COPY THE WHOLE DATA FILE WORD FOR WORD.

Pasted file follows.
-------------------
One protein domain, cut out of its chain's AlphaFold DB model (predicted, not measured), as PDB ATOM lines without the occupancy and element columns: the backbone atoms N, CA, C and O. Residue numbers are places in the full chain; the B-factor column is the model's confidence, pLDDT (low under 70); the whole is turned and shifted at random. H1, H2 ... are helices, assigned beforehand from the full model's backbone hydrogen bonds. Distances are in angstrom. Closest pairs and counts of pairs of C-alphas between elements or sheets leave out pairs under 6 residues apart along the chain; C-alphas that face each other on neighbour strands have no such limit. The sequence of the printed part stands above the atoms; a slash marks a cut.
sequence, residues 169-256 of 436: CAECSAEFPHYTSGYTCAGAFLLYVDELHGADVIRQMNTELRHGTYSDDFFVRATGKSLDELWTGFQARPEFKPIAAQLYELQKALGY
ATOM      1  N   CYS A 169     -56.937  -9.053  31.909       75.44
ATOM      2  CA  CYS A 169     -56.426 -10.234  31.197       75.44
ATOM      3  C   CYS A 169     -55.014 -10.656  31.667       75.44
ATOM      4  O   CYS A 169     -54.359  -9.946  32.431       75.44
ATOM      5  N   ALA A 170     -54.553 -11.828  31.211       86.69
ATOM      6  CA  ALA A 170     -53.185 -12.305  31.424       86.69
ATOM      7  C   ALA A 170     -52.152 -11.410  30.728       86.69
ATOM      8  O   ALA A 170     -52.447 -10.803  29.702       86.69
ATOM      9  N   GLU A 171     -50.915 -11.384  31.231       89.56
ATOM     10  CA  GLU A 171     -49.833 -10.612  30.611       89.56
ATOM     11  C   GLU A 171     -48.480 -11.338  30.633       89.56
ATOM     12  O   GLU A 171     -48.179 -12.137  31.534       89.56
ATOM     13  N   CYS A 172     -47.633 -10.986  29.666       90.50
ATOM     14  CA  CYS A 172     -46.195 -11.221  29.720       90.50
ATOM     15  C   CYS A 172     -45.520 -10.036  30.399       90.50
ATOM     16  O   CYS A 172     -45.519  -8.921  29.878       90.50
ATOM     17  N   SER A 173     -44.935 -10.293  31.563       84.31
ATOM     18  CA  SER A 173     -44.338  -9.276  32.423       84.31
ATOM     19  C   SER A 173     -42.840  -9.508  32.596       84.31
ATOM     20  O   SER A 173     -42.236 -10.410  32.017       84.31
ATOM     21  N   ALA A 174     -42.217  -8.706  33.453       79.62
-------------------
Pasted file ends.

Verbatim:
One protein domain, cut out of its chain's AlphaFold DB model (predicted, not measured), as PDB ATOM lines without the occupancy and element columns: the backbone atoms N, CA, C and O. Residue numbers are places in the full chain; the B-factor column is the model's confidence, pLDDT (low under 70); the whole is turned and shifted at random. H1, H2 ... are helices, assigned beforehand from the full model's backbone hydrogen bonds. Distances are in angstrom. Closest pairs and counts of pairs of C-alphas between elements or sheets leave out pairs under 6 residues apart along the chain; C-alphas that face each other on neighbour strands have no such limit. The sequence of the printed part stands above the atoms; a slash marks a cut.
sequence, residues 169-256 of 436: CAECSAEFPHYTSGYTCAGAFLLYVDELHGADVIRQMNTELRHGTYSDDFFVRATGKSLDELWTGFQARPEFKPIAAQLYELQKALGY
ATOM      1  N   CYS A 169     -56.937  -9.053  31.909       75.44
ATOM      2  CA  CYS A 169     -56.426 -10.234  31.197       75.44
ATOM      3  C   CYS A 169     -55.014 -10.656  31.667       75.44
ATOM      4  O   CYS A 169     -54.359  -9.946  32.431       75.44
ATOM      5  N   ALA A 170     -54.553 -11.828  31.211       86.69
ATOM      6  CA  ALA A 170     -53.185 -12.305  31.424       86.69
ATOM      7  C   ALA A 170     -52.152 -11.410  30.728       86.69
ATOM      8  O   ALA A 170     -52.447 -10.803  29.702       86.69
ATOM      9  N   GLU A 171     -50.915 -11.384  31.231       89.56
ATOM     10  CA  GLU A 171     -49.833 -10.612  30.611       89.56
ATOM     11  C   GLU A 171     -48.480 -11.338  30.633       89.56
ATOM     12  O   GLU A 171     -48.179 -12.137  31.534       89.56
ATOM     13  N   CYS A 172     -47.633 -10.986  29.666       90.50
ATOM     14  CA  CYS A 172     -46.195 -11.221  29.720       90.50
ATOM     15  C   CYS A 172     -45.520 -10.036  30.399       90.50
ATOM     16  O   CYS A 172     -45.519  -8.921  29.878       90.50
ATOM     17  N   SER A 173     -44.935 -10.293  31.563       84.31
ATOM     18  CA  SER A 173     -44.338  -9.276  32.423       84.31
ATOM     19  C   SER A 173     -42.840  -9.508  32.596       84.31
ATOM     20  O   SER A 173     -42.236 -10.410  32.017       84.31
ATOM     21  N   ALA A 174     -42.217  -8.706  33.453       79.62